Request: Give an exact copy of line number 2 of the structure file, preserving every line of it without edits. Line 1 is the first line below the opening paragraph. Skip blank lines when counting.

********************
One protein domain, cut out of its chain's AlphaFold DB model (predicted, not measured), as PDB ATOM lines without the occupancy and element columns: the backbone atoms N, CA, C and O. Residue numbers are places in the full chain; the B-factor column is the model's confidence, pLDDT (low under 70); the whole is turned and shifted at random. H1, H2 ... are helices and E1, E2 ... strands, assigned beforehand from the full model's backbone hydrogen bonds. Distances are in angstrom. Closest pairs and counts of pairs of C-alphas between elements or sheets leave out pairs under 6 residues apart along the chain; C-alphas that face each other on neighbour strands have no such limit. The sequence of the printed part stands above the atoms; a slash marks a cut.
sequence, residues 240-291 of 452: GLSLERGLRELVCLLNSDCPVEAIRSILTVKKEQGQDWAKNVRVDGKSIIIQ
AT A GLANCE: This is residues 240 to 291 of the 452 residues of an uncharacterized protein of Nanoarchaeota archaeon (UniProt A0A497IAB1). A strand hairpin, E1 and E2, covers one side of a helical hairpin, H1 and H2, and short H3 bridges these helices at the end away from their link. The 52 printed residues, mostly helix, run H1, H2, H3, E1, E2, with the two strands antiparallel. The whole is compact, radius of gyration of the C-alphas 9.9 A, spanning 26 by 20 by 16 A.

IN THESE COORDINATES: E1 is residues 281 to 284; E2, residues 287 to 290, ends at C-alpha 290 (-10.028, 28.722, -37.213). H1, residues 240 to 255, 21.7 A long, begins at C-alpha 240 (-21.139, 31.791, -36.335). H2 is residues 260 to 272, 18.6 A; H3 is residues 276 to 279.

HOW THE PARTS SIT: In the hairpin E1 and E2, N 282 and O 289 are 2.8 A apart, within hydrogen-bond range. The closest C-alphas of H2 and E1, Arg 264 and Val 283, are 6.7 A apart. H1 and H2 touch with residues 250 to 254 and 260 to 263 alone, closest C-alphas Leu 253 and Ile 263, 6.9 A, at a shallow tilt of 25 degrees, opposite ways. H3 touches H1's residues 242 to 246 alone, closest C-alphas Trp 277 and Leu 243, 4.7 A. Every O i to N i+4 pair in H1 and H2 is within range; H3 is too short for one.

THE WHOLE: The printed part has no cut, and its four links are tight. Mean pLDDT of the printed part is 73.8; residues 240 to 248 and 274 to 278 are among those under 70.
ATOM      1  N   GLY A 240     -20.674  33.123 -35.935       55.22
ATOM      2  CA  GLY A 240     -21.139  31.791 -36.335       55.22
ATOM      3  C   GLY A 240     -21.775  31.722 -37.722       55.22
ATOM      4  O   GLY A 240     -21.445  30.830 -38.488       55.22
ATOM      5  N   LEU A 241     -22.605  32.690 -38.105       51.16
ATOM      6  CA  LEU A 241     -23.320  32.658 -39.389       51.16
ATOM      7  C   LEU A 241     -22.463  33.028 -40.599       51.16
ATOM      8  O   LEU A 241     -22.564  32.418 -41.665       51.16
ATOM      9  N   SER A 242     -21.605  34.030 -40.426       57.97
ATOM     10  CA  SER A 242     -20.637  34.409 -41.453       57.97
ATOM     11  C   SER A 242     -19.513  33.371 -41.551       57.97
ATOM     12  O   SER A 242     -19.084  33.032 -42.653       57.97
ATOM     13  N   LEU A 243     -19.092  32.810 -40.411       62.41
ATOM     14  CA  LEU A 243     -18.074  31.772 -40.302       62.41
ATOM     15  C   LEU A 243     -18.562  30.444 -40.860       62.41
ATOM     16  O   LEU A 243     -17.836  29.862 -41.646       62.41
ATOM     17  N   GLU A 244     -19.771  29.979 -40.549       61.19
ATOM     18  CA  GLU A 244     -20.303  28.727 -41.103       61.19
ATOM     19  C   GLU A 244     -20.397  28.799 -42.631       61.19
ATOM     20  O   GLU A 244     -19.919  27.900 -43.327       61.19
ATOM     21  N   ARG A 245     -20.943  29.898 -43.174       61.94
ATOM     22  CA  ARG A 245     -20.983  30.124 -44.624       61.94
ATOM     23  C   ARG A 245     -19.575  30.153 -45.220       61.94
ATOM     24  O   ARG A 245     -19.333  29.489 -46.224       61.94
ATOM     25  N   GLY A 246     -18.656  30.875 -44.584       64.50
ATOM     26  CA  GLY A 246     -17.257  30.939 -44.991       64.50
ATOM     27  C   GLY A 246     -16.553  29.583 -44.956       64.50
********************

AT A GLANCE: This is residues 240 to 291 of the 452 residues of an uncharacterized protein of Nanoarchaeota archaeon (UniProt A0A497IAB1). A strand hairpin, E1 and E2, covers one side of a helical hairpin, H1 and H2, and short H3 bridges these helices at the end away from their link. The 52 printed residues, mostly helix, run H1, H2, H3, E1, E2, with the two strands antiparallel. The whole is compact, radius of gyration of the C-alphas 9.9 A, spanning 26 by 20 by 16 A.